Gurner Defies Negative Market Commentary, Repays $130 Million In Days


Luxury apartment developer Gurner repaid $130m in construction loans in just three days, staring down the fears of settlement issues and oversupply.

The projects included ‘Ikebana’ in West Melbourne, 241 apartments and ground floor retail with a total construction debt of $90million financed through NAB, and ‘107 Cambridge Street’ in Collingwood consisting of 91 apartments plus ground floor retail, with debt totaling just over $40million with ANZ.

Both projects commenced settlement the week before Christmas – traditionally a difficult time of year for the property market – and by Christmas Eve 107 Cambridge Street was fully settled, while Ikebana had reached over 90 percent settled totaling over 215 apartments, meaning both bank loans could be swiftly repaid in full.

The settlement success comes after a period of prolonged concerns regarding settlement rates following the changes to the major banks’ foreign lending policies in 2016.

Gurner Founder and Director Tim Gurner said while 107 Cambridge had zero foreign sales, 45 percent of the apartments at Ikebana were sold to FIRB purchasers.

He said the risk of settlement defaults was low due to the quality of the agents and buyers in the project and the increasing percentage of FIRB buyers who settled with cash or other means of financing in lieu of the Australian banks’ support.


“The specific agents that we use have been selling internationally for over 15 years, so they know their clients inside and out. It is the smaller, new agents without a solid reputation that appear to be having issues," Mr Gurner said.

“Unfortunately the minority of small, dodgy agents have cast a shadow over the industry and scared the banks, however the majority of the big international agencies we use have been around for 15 to 20 years and know much more about the Chinese market, the economy and the buyers than the banks or us.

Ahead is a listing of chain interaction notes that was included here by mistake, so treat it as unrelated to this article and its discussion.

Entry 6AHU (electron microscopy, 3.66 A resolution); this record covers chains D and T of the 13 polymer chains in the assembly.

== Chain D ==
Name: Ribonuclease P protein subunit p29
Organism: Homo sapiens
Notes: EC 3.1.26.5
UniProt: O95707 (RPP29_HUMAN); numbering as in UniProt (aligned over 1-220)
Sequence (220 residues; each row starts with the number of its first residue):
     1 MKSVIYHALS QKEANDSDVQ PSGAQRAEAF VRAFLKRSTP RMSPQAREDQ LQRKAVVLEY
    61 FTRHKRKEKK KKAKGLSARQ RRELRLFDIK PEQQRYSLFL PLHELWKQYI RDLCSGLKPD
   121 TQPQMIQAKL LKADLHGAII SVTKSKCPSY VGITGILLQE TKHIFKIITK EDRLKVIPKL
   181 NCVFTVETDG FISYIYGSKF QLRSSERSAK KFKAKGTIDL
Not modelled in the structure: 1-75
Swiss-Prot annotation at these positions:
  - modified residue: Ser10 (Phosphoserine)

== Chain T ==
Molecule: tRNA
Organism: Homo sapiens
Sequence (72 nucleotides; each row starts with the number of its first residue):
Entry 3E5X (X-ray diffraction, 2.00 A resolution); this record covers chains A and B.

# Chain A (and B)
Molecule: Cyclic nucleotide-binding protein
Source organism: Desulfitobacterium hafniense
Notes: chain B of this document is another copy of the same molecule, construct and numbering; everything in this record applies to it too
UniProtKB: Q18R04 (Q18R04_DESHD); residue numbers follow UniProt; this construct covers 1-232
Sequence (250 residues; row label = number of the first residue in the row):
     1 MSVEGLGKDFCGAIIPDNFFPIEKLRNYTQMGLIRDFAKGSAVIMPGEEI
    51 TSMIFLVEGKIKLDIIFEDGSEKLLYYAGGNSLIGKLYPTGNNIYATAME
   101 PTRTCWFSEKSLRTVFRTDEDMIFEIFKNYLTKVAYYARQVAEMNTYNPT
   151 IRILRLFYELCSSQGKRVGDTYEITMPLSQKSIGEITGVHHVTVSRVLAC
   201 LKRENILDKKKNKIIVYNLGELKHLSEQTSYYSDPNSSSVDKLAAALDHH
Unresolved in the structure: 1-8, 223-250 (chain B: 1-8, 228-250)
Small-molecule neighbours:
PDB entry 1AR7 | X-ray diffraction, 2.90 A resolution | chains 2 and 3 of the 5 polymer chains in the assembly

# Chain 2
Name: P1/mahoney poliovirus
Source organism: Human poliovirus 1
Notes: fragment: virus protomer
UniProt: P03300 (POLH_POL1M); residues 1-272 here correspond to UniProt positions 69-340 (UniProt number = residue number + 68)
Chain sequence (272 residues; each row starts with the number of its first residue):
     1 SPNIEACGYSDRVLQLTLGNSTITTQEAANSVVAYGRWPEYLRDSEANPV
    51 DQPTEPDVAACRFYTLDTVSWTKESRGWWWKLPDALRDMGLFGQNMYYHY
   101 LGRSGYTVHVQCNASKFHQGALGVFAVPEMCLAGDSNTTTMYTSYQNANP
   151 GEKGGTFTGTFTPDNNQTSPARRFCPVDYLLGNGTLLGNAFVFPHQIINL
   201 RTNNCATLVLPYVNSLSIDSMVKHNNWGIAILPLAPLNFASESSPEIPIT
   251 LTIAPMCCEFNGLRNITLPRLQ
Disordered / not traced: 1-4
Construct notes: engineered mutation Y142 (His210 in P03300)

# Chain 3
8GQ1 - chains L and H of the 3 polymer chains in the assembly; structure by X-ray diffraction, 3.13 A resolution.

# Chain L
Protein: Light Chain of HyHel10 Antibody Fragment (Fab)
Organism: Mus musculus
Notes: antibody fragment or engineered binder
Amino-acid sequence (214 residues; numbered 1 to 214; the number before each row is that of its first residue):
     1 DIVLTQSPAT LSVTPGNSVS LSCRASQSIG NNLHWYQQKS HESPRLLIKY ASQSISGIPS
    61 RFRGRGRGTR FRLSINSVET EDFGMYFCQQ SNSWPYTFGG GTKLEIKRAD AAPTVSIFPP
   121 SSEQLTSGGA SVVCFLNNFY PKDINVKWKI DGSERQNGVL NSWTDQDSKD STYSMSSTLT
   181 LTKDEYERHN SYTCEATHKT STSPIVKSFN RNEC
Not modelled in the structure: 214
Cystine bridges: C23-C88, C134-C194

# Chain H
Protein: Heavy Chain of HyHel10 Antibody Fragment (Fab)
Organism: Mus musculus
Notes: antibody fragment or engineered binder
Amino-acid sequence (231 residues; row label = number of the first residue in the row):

“Absolutely there has been a move towards overseas and private institutions filling the funding gap the Australian banks have left behind. There really was no other choice when 80% of the finance market disappears overnight.

"Interestingly we have found a substantial number of purchasers at Ikebana settling with cash – over 35 percent - which is much more than any other project we’ve sold to date. Previously we saw cash settlements in the realm of five to ten percent."

Tim GurnerMr Gurner believed that the demand is still high for projects that have unique points of difference and at a high standard of finish and detail, in sought-after suburbs in the city fringe and inner suburbs, and the success of our project launches and quick sell-outs in 2016 is testament to this sustained demand.

“The market has definitely become more competitive and difficult due to changing regulations and planning policies which will test developers who are not currently delivering unique product or who are focused on smaller investment stock," he said.

“This isn’t necessarily a negative as it will force developers to step up and create apartments and developments that meet the market and at the moment the market is demanding larger apartments of an exemplary quality with impeccable design standards."“I was initially wary of the rumours around settlement issues and the constant negative press, so we did spend more time and resources focusing on our buyers and the settlement and valuation process to ensure we could mitigate as much risk as possible," he said.

Mr Gurner professed his confidence that if developers work hard with purchasers and find alternative funding options, buyers will get through this period unscathed.

“It is however critical that developers take heed of the change in finance conditions as it is very real,” he said.

“The main difference for us now is the time it is taking people to get finance approved, valuations completed and then settlement locked in. We are working with our clients and agents far earlier now than ever before in order to adequately communicate with them and prepare them for settlement, and until the finance environment returns to its previous conditions I don’t think this process will improve anytime soon – the days of swiftly preparing projects for settlement are well and truly behind us.”

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